Major chemical engineering concepts such as rate versus the amount of heat transferred and thermal radiation, can be difficult for undergraduates to understand. This can be due to prior knowledge built on what have been characterized as misconceptions (Streveler, Olds, Miller, & Nelson, 2003). Misconceptions about circumstances affecting the rate and amount of heat transferred have been observed in engineering students (Nottis, Prince, & Vigeant, 2010; 2017). Misconceptions about thermal radiation have also been documented (Jacobi, Martin, Mitchell, & Newell, 2003; Nottis et al., 2010, 2017).
Previous research has found that one way to facilitate conceptual understanding and alter misconceptions is with inquiry-based activities. However, there can be differing outcomes based on their method of implementation. For example, prior research has found that inquiry-based physical experiments can increase students’ understanding of difficult engineering concepts (Nottis, Vigeant, Prince, Golightly, & Gadoury, 2018; Vigeant, Prince, Nottis, Koretsky, & Ekstedt, 2016). Other research has shown that computer simulations may be able to more clearly demonstrate a concept than an experiment (De Jong & Van Joolingen, 1998) because they emphasize important data and delete confusing information (Trundle & Bell, 2010). However, does the effectiveness of computer simulations vary by instructional method? Do faculty demonstrations or students independently using simulations work better to increase conceptual understanding? Does the efficacy of each method vary by the concept and its difficulty level?
This quasi-experimental study compared two implementation methods for inquiry-based activities to address misconceptions about thermal radiation and rate versus amount of heat transferred. Intact groups of engineering undergraduates from two different universities across multiple semesters participated to determine whether their understanding of each concept would alter and differ after instruction based on instructional method. One group of participants used computer simulations (designated the student simulation group) while the other group watched as their instructor demonstrated the computer simulations (labeled the faculty demonstration group). The majority of participants were White males, sophomores and juniors, with GPAs at or higher than 3.0. Changes in conceptual understanding were assessed using the Heat and Energy Concept Inventory (HECI; Prince, Vigeant, & Nottis, 2010; 2012) and two of its sub-tests: Rate versus Amount and Radiation.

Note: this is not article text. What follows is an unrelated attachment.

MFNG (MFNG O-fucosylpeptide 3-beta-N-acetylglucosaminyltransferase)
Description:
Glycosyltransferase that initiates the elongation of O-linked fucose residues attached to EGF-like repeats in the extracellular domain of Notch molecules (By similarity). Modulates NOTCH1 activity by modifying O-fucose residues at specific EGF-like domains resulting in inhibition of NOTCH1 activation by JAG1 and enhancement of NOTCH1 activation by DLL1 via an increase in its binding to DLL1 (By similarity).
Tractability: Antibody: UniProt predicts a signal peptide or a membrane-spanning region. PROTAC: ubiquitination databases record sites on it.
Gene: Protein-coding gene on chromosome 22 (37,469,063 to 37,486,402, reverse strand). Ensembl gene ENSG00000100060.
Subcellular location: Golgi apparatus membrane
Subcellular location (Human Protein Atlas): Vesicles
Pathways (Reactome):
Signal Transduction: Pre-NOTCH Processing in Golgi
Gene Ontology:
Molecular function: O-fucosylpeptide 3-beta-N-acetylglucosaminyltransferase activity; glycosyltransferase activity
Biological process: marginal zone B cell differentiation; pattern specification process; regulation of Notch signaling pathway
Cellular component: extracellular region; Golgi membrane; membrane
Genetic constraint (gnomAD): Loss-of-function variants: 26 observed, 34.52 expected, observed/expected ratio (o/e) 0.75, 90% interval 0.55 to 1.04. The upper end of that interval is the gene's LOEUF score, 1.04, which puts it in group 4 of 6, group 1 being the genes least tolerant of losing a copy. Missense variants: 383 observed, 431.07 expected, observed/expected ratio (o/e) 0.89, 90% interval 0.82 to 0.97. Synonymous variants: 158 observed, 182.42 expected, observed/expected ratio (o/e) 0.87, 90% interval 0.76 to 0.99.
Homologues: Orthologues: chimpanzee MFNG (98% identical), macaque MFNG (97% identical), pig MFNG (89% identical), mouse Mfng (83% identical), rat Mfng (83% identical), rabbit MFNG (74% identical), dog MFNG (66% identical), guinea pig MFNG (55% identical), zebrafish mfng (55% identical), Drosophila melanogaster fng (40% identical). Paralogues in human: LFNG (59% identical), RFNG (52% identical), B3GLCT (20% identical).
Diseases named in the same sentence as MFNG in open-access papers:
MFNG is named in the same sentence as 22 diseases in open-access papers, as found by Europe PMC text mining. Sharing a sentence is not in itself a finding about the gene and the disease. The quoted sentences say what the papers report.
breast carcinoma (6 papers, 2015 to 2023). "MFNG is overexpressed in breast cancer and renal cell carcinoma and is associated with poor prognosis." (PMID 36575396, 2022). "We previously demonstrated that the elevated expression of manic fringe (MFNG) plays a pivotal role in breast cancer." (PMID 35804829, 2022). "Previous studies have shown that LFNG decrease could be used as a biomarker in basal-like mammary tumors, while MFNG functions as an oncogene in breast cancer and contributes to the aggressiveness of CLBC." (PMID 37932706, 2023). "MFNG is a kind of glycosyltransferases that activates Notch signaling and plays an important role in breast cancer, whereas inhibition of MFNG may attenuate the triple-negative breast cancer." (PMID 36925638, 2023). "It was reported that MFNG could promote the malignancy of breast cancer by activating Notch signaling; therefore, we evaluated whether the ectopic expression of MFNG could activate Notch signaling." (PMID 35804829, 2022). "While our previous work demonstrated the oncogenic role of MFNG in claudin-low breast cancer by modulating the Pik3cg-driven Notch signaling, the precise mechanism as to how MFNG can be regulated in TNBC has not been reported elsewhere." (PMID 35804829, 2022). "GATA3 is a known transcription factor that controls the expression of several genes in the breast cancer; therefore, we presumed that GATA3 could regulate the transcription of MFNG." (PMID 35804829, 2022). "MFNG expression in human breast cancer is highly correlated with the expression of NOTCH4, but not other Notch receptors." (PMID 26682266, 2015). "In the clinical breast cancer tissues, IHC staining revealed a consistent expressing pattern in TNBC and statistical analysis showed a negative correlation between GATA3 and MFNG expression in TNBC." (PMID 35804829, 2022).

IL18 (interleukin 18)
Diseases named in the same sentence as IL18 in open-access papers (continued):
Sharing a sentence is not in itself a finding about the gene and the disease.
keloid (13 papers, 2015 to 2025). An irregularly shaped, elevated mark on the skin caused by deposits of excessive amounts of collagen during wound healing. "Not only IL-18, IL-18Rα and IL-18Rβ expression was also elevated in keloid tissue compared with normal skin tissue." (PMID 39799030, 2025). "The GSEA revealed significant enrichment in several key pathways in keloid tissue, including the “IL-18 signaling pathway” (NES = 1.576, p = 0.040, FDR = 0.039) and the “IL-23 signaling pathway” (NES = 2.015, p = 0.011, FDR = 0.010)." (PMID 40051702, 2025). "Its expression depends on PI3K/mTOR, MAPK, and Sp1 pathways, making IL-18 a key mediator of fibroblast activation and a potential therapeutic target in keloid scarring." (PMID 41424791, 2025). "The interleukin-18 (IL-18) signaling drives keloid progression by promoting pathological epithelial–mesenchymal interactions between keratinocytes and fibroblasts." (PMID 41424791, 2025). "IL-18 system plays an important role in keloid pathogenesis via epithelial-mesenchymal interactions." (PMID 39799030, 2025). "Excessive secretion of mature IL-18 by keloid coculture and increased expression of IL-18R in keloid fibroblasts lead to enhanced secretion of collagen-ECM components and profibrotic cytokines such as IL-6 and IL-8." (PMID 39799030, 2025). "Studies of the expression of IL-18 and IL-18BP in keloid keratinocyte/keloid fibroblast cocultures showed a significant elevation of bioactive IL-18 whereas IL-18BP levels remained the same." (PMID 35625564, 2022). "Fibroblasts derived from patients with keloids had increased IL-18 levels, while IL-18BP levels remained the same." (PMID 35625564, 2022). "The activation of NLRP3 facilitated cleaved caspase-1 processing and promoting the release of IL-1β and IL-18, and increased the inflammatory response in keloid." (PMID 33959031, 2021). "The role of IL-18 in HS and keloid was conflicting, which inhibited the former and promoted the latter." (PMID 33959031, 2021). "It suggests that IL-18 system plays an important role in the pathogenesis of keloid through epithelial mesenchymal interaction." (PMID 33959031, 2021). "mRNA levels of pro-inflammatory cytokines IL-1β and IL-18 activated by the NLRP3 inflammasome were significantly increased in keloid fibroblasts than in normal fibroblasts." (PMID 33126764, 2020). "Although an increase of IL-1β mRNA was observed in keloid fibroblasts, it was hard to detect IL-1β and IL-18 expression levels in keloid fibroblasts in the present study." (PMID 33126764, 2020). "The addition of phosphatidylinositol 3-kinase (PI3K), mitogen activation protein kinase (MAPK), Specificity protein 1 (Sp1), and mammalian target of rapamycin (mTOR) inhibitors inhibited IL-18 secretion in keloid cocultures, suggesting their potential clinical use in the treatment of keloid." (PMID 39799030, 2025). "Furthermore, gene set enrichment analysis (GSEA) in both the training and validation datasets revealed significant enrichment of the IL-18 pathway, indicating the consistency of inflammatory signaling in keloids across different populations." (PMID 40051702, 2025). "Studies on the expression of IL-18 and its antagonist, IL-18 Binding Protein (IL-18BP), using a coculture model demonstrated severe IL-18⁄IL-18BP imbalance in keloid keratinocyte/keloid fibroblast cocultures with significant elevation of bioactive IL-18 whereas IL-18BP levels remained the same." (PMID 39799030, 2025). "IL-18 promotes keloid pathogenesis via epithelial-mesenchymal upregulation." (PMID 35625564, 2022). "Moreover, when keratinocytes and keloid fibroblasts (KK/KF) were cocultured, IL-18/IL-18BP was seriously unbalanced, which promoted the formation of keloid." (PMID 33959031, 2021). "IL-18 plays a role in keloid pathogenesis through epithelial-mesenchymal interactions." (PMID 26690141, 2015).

A one-way analysis of variance (ANOVA) with instructional method and the radiation post-test as the dependent variable revealed a significant difference with a moderate/medium effect size; F (1, 190) = 14.37, p < .01, partial η2 = .07. Those taught by Faculty Demonstration of the Simulation scored significantly higher than students who did the Simulation themselves. For rate versus amount of heat transferred, there were no significant differences between the groups. The differences found for concepts with simulation pedagogies raise questions about whether certain concepts require more scaffolding than others. Needed scaffolding may have occurred with instructor demonstration of the computer simulation for thermal radiation. Heat and temperature concepts are important to understand and require the best teaching methodologies.
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Vigeant, M., Prince, M., Nottis, K., Koretsky, M., & Ekstedt, T. (2016, June). Hands-on, screens-on, and brains-on activities for important concepts in heat transfer, in Proceedings from American Association for Engineering Education Annual Meeting, New Orleans, LA.
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